Full disclosure: Jeanette Rallison is one of my favorite authors. She is also one of my favorite humans. So yes, I was predisposed to like her latest YA novel, The Girl Who Heard Demons. BUT. She had some tough competition for my attention. I homeschool. I obsess over Korean dramas. And I love my sleep. Mmmmm, sleeeeep.
But what was I doing last Sunday night? Watching a Kdrama? Nope. Sleeping? NOPE. I was reading this fantastic book because I couldn't put it down. WHAT ARE THE DEMONS TELLING YOU, ADELLE!? I MUST KNOW!
The premise: Shy Adelle Hansen hears demons but she's determined to make friends at her new high school by keeping her ability secret. When she overhears supernatural voices celebrating the impending death of the school quarterback, Levi Anderson, she knows she has to do something to prevent it. However, the demons aren't the ones plotting; they're just celebrating the chaos, and Adelle must contend with earthly forces as well if she wants to preserve Levi's life.
Handsome, popular Levi doesn't appreciate Adelle's self-appointed role of guardian angel. As Adelle battles to keep him safe, she'll have to protect her heart too. Can she do both?
As pure entertainment, this book gets the work done. The slithering, whispering demons are creepy. The mystery pulled me through. The romance was swoon-worthy. Jeanette builds tension like a pro. If you're looking for pure, fun escapism, The Girl Who Heard Demons will do that for you in spades.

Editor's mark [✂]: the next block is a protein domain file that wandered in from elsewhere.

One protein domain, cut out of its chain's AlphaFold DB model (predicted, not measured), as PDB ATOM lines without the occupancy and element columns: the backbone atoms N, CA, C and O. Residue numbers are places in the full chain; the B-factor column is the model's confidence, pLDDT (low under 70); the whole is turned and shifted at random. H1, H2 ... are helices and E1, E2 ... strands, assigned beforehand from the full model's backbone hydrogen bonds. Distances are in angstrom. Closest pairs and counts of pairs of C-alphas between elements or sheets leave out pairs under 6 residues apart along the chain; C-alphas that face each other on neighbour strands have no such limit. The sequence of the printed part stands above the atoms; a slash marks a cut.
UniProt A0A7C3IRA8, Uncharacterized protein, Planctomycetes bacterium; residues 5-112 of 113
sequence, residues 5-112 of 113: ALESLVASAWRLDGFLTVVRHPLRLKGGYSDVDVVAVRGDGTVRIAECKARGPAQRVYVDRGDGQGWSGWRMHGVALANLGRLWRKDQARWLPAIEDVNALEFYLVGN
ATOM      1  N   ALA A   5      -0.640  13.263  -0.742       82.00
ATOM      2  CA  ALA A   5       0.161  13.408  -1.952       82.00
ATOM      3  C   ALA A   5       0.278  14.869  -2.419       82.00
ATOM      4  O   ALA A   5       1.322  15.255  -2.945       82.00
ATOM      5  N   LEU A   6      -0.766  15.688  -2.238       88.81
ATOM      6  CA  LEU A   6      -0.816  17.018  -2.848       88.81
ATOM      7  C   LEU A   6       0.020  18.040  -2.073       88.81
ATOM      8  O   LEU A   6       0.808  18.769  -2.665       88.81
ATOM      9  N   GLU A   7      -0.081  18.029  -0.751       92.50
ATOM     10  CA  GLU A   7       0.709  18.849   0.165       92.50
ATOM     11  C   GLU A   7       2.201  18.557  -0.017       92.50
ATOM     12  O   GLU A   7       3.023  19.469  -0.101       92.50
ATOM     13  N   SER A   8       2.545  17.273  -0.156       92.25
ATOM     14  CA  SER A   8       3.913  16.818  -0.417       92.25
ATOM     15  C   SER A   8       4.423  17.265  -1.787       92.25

But the reasons I loved this book go deeper than the joy of a good diversion. There's some underlying depth and messaging that I really loved. Some ideas that Jeanette put pictures to in a way that stuck with me.
For example, our heroine, Adelle must go to a high school party despite her clear reluctance to do so. As she's there, she's forced to navigate a room full of invisible demons whispering in the ears of unwary high schoolers. Adelle notes how the more these kids abuse drugs and alcohol, the more power they give the demons. The scene is played out so beautifully, that visually, I could see it all clearly. It took me back to similar situations when I was a teenager -- with similar behaviors and consequences. But at the same time, it never came off as preachy. Adelle wasn't judging her peers so much as wishing she could warn them -- like someone who sees an impending car crash but can do nothing to prevent it.
Jeanette also touches on some universal themes, like the unfairness of life and what, if any, purpose we have for being here, as well as the consequences of free will. I can't go much into those without giving plot points away but suffice it to say, for those who like so
me depth in their afternoon reading, this book will get you thinking. It's one I plan to hand over to my kids when they're a little older in the hopes that it will spark some good discussions.
One aspect of the novel that I really liked is how the demons weren't the *real* villains of the book. They were more like a consequence of bad decisions. You knew who was bad because they were heavy with demons. This explores in a very real way how our choices have consequences and how free will is a wonderful gift but also a great responsibility that shouldn't be treated casually.
Like I said -- this book will get you thinking.